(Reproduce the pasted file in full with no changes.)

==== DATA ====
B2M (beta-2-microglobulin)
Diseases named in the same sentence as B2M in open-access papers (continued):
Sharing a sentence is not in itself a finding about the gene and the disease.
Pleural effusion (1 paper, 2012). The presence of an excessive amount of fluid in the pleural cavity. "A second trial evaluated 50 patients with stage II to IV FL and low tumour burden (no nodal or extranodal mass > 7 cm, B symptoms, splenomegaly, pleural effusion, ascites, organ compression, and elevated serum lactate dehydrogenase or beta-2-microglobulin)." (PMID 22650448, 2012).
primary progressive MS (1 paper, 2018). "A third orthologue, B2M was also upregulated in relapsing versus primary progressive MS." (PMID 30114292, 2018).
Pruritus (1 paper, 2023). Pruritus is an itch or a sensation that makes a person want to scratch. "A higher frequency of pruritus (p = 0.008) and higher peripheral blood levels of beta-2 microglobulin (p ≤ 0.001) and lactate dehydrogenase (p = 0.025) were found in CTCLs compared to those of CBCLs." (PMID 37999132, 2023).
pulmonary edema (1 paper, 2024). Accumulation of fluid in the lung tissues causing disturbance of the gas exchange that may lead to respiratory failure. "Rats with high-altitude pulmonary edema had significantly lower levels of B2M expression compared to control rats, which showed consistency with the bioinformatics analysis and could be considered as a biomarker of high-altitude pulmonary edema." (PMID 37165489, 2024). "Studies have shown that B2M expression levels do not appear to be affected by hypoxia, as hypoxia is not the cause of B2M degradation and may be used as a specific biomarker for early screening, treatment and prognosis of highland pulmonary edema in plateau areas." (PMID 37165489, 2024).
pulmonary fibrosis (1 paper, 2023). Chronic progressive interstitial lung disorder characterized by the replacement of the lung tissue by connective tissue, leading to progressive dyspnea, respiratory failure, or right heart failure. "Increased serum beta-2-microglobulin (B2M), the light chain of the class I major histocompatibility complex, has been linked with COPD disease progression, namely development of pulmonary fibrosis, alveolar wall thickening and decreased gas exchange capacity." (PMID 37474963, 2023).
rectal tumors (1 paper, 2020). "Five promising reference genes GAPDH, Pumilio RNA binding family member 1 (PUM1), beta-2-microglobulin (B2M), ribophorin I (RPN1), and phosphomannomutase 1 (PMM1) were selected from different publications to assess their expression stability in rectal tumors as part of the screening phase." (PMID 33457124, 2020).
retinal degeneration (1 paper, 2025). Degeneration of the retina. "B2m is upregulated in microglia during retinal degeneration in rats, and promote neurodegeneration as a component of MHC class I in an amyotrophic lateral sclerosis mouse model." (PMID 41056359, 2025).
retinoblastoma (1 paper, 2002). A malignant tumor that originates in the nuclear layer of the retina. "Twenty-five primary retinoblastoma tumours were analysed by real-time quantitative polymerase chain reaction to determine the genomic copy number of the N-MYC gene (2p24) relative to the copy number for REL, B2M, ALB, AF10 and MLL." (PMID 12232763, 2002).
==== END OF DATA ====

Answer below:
B2M (beta-2-microglobulin)
Diseases named in the same sentence as B2M in open-access papers (continued):
Sharing a sentence is not in itself a finding about the gene and the disease.
Pleural effusion (1 paper, 2012). The presence of an excessive amount of fluid in the pleural cavity. "A second trial evaluated 50 patients with stage II to IV FL and low tumour burden (no nodal or extranodal mass > 7 cm, B symptoms, splenomegaly, pleural effusion, ascites, organ compression, and elevated serum lactate dehydrogenase or beta-2-microglobulin)." (PMID 22650448, 2012).
primary progressive MS (1 paper, 2018). "A third orthologue, B2M was also upregulated in relapsing versus primary progressive MS." (PMID 30114292, 2018).
Pruritus (1 paper, 2023). Pruritus is an itch or a sensation that makes a person want to scratch. "A higher frequency of pruritus (p = 0.008) and higher peripheral blood levels of beta-2 microglobulin (p ≤ 0.001) and lactate dehydrogenase (p = 0.025) were found in CTCLs compared to those of CBCLs." (PMID 37999132, 2023).
pulmonary edema (1 paper, 2024). Accumulation of fluid in the lung tissues causing disturbance of the gas exchange that may lead to respiratory failure. "Rats with high-altitude pulmonary edema had significantly lower levels of B2M expression compared to control rats, which showed consistency with the bioinformatics analysis and could be considered as a biomarker of high-altitude pulmonary edema." (PMID 37165489, 2024). "Studies have shown that B2M expression levels do not appear to be affected by hypoxia, as hypoxia is not the cause of B2M degradation and may be used as a specific biomarker for early screening, treatment and prognosis of highland pulmonary edema in plateau areas." (PMID 37165489, 2024).
pulmonary fibrosis (1 paper, 2023). Chronic progressive interstitial lung disorder characterized by the replacement of the lung tissue by connective tissue, leading to progressive dyspnea, respiratory failure, or right heart failure. "Increased serum beta-2-microglobulin (B2M), the light chain of the class I major histocompatibility complex, has been linked with COPD disease progression, namely development of pulmonary fibrosis, alveolar wall thickening and decreased gas exchange capacity." (PMID 37474963, 2023).
rectal tumors (1 paper, 2020). "Five promising reference genes GAPDH, Pumilio RNA binding family member 1 (PUM1), beta-2-microglobulin (B2M), ribophorin I (RPN1), and phosphomannomutase 1 (PMM1) were selected from different publications to assess their expression stability in rectal tumors as part of the screening phase." (PMID 33457124, 2020).
retinal degeneration (1 paper, 2025). Degeneration of the retina. "B2m is upregulated in microglia during retinal degeneration in rats, and promote neurodegeneration as a component of MHC class I in an amyotrophic lateral sclerosis mouse model." (PMID 41056359, 2025).
retinoblastoma (1 paper, 2002). A malignant tumor that originates in the nuclear layer of the retina. "Twenty-five primary retinoblastoma tumours were analysed by real-time quantitative polymerase chain reaction to determine the genomic copy number of the N-MYC gene (2p24) relative to the copy number for REL, B2M, ALB, AF10 and MLL." (PMID 12232763, 2002).